Tissue fluid surrounds body cells so exchange by diffusion, facilitated diffusion and active uptake. Oxygen and nutrients enter cells carbon dioxide and other wastes leave cells


Hydrostatic pressure

Pressure that fluid exerts when pushing against sides of a vessel or container


How does some of the tissue fluid return to capillary

Blood pressure at venous end of capillary is much lower


What else happens to tissue fluid after leaving blood?

Some is directed into lymph system or lymphatic system
Drains excess fluid of tissues and returns to blood systems in subclavian in chest
Lymph in lymphatic system composed of similar composition to tissue fluid but contains more lymphocytes as produced by lymph nodes


Where are lymph nodes found?

Swellings found at intervals along lymphatic system have important part to play in immune response



Fluid held in lymphatic system


What is the lymphatic system?

A system of tubes that return excess fluid to blood system


What is oncotic pressure?

Pressure created by osmotic effects of solutes


What is the hydrostatic pressure if blood plasma, tissue fluid and lymph?

Blood plasma- high
Tissue fluid- low
Lymph- low


What is the oncotic pressure of blood plasma, tissue fluid and lymph?

Blood plasma- more negative
Tissue fluid- less negative
Lymph- less negative


Cells found in blood plasma, tissue fluid and lymph?

Blood plasma- red blood cells- neutrophils, lymphocytes
Tissue fluid- some neutrophils especially in infected areas
Lymph- lymphocytes


Proteins in blood plasma, tissue fluid and lymph?

Blood plasma- plasma proteins
Tissue fluid and lymph- few proteins


Fats blood plasma, tissue fluid and lymph?

Blood plasma- transported in lipoproteins
Tissue fluid- few fats
Lymph- more fats, especially near digestive system


Influences on movement of fluid

Tissue fluid has own hydrostatic pressures
Oncotic pressure of solutes
Hydrostatic pressure of blood


What does each influcence do?

Hydrostatic pressure of blood tends to push fluid out into tissues
Hydrostatic pressure of tissue fluid tends to push fluid tends to push fluid into capillaries
Oncotic pressure of blood tends to pull water back into blood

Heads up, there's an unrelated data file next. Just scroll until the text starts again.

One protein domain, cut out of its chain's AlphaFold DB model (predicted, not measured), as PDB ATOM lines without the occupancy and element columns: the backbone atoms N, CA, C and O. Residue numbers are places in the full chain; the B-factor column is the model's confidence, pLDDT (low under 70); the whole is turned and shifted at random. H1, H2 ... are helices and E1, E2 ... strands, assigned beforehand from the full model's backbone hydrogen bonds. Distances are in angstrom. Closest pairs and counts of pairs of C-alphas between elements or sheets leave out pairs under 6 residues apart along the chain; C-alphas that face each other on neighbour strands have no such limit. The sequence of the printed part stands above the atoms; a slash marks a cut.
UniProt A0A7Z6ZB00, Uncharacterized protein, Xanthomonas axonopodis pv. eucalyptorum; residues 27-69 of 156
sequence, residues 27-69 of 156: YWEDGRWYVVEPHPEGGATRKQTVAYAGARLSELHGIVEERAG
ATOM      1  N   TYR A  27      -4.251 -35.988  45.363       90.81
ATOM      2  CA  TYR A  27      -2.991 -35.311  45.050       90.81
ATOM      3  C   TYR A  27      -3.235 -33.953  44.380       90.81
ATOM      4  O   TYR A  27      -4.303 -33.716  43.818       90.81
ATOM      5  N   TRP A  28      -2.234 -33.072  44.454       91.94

Oncotic pressure of tissue fluid pulls water into tissue fluid


What is the muscle called and like in texture?

Cardiac muscle
Firm dark red


Chambers of the heart

Right atrium Left atrium
Right ventricle Left ventricle


What are coronary arteries and why are these important?

The arteries over surface that supply oxygenated blood to heart muscle
If constricted causes restricted blood flow to heart muscle reduces delivery of oxygen and nutrients such as fatty acids and glucose
May cause angina or heart attack


Atrio-ventricular valves are?

Valves vetween atria and ventricles which ensure blood flow in correct direction


Semi lunar valves do what

Valves prevent blood reentering the heart from the arteries



Walls very thin
Don't need much pressure
Function to receive blood from veins and push it into ventricles


Right ventricle

Thicker than walls of atria
Enables right ventricles to pump blood out of lungs
Left ventricle pumps deoxygenated blood to lungs
Alveoli in lungs very delicate and could be damaged by very high blood pressure


Left ventricle

Walls of left ventricle can be two or three times thicker than right ventricle
Blood pumped out through aorta and needs sufficient pressure to overcome systemic circulation


Stages of cardiac cycle

Ventricular systole
Atrial systole


Ventricular systole

Right and left ventricles pump together
Contraction starts at base of heart so blood pushed upwards towards arteries



Muscular walls of all four chambers relax
Elastic recoil causes chamber to increase in volume allowing blood to flow in from the veins


Atrial systole

Right and left atria contract together
Muscle in walls is thin so only small increase in pressure is created by contraction
Helps to push blood into ventricles stretching walls and ensuring they are full of blood


Electric cycle of heart
Atrial systole

Wave of excitement quickly spreads over walls of both atria
Travels along membrane of muscle tissue
As wave of excitation passes causes cardiac muscle cells to contact
Atrial systole


How does the contraction of ventricles work?

After short delay wave of excitation is carried away from AVN, down specialised conducting purkyne tissue
Runs down I ventricular septum
At base of spectrum wave of excitation spreads out over walls of ventricles
As excitation spreads upwards from apex of ventricles causes muscles contract
Ventricles contract from base upwards
Pushes blood up towards major arteries at top of heart


What's special about cardiac muscle?

Muscles from atria and ventricles have own natural frequency
of contraction